Tomorrow is a crucial day in the House of Lords for environmentalists. I shall be backing an amendment to the EU Withdrawal Bill to ensure that the government’s promised new enforcement agency will not reduce any of “the rights, powers, liabilities, obligations, restrictions, remedies and proceedures that contribute to the protection and improvement of the environment.”
The amendment also outlines a timetable for consulting upon and establishing this independent new body, along with appointing its chair and funding it.
We need a UK enforcement agency (with arrangements agreed by the devolved administrations) that is capable of taking over the role of the European Commission. The government’s proposal, which they published ahead of this Lords’ debate, fails several of the crucial tests, but they are hoping it will be enough to avoid another defeat.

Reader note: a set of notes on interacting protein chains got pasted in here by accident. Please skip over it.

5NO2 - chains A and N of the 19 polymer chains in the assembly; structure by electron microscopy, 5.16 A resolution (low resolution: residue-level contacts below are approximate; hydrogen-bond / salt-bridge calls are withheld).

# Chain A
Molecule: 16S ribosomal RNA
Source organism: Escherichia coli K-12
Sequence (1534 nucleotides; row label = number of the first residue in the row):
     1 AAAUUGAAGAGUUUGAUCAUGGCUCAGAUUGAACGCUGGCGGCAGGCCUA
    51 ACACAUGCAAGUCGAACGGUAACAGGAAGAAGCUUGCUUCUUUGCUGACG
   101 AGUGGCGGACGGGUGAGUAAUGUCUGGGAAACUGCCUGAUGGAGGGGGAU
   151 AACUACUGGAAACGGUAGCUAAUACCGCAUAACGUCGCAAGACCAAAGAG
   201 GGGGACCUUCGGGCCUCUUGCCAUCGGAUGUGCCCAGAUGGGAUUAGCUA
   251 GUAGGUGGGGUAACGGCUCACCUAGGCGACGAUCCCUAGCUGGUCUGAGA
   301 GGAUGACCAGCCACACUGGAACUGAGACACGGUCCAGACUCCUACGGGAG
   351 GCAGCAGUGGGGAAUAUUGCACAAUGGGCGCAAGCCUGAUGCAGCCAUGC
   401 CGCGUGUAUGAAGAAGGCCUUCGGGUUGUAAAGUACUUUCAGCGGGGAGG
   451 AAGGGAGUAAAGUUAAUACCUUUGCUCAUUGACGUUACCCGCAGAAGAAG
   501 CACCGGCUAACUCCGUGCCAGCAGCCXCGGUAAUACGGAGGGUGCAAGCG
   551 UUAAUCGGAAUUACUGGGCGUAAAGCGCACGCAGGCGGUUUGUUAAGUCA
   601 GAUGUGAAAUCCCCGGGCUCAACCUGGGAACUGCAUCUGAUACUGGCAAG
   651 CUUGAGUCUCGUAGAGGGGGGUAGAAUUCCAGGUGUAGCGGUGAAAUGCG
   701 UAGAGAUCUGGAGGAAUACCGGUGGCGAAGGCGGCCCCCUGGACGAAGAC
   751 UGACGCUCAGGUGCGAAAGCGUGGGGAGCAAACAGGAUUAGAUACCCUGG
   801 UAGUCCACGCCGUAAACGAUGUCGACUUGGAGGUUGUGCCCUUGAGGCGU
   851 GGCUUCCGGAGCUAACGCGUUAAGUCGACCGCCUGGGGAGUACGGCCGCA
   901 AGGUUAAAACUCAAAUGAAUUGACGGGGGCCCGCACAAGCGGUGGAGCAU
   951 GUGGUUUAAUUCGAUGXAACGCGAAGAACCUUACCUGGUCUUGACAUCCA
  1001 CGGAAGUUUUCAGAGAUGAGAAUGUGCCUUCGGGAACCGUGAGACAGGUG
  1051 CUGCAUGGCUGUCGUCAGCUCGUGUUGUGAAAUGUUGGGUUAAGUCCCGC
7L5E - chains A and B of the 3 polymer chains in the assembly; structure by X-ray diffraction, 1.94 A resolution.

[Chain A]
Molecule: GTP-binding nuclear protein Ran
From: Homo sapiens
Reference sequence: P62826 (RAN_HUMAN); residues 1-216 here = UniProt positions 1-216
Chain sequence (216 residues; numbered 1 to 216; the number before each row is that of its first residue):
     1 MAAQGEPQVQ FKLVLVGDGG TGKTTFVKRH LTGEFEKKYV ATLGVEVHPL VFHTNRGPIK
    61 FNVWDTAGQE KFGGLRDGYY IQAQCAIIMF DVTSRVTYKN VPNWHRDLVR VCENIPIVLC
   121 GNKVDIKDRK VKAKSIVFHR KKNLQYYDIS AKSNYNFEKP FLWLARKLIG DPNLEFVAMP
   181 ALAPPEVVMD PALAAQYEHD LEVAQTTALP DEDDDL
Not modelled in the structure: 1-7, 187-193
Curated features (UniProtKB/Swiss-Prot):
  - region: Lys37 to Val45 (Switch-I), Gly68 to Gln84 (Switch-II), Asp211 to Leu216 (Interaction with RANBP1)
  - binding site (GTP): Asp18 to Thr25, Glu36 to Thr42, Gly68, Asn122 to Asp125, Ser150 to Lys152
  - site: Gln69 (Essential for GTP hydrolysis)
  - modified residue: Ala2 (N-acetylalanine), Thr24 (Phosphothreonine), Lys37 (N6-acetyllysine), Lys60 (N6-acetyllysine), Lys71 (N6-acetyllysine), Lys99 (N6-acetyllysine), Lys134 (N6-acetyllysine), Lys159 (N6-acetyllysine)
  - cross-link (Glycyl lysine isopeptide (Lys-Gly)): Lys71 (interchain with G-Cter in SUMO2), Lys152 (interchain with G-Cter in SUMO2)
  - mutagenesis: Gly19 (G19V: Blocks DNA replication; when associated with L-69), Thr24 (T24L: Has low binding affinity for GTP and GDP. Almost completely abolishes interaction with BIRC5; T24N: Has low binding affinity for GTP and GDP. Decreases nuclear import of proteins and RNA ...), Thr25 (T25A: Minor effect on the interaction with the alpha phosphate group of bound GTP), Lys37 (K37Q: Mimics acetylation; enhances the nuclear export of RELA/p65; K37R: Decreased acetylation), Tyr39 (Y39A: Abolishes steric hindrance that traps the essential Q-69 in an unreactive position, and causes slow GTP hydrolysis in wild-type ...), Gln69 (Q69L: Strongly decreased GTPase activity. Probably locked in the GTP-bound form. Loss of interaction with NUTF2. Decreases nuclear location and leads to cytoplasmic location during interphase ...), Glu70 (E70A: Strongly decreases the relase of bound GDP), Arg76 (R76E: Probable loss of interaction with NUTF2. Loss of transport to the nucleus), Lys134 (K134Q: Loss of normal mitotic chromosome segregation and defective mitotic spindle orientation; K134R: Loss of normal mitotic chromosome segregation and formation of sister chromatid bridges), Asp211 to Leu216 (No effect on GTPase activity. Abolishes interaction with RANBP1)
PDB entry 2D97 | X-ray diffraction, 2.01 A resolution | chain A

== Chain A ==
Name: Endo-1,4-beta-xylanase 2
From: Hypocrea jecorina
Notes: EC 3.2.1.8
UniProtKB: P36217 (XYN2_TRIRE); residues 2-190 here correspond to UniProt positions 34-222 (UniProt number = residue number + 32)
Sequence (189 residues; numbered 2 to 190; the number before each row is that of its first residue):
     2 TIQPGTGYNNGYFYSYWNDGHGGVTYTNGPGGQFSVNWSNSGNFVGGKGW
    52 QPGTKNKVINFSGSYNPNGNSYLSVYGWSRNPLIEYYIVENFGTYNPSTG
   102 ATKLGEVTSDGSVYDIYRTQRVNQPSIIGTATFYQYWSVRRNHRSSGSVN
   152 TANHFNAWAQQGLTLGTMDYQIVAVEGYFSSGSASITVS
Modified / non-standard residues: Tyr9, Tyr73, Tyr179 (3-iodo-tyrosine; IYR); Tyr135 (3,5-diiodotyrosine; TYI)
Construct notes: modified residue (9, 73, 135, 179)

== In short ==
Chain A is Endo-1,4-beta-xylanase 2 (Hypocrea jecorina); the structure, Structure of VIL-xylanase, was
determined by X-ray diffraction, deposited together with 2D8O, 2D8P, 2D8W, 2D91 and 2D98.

According to the government’s bill, the new body will not be able to initiate legal action and will have no legal obligation to operate the current environmental principles such as the precautionary principle and polluter pays. By contrast, the amendment lays out all of the existing environmental principles, including animal sentience.
For Greens, this could become the most positive vote the Lords has taken. The amendment is just one step on the way towards creating a world-leading environmental enforcement agency that will protect our food and animal welfare standards.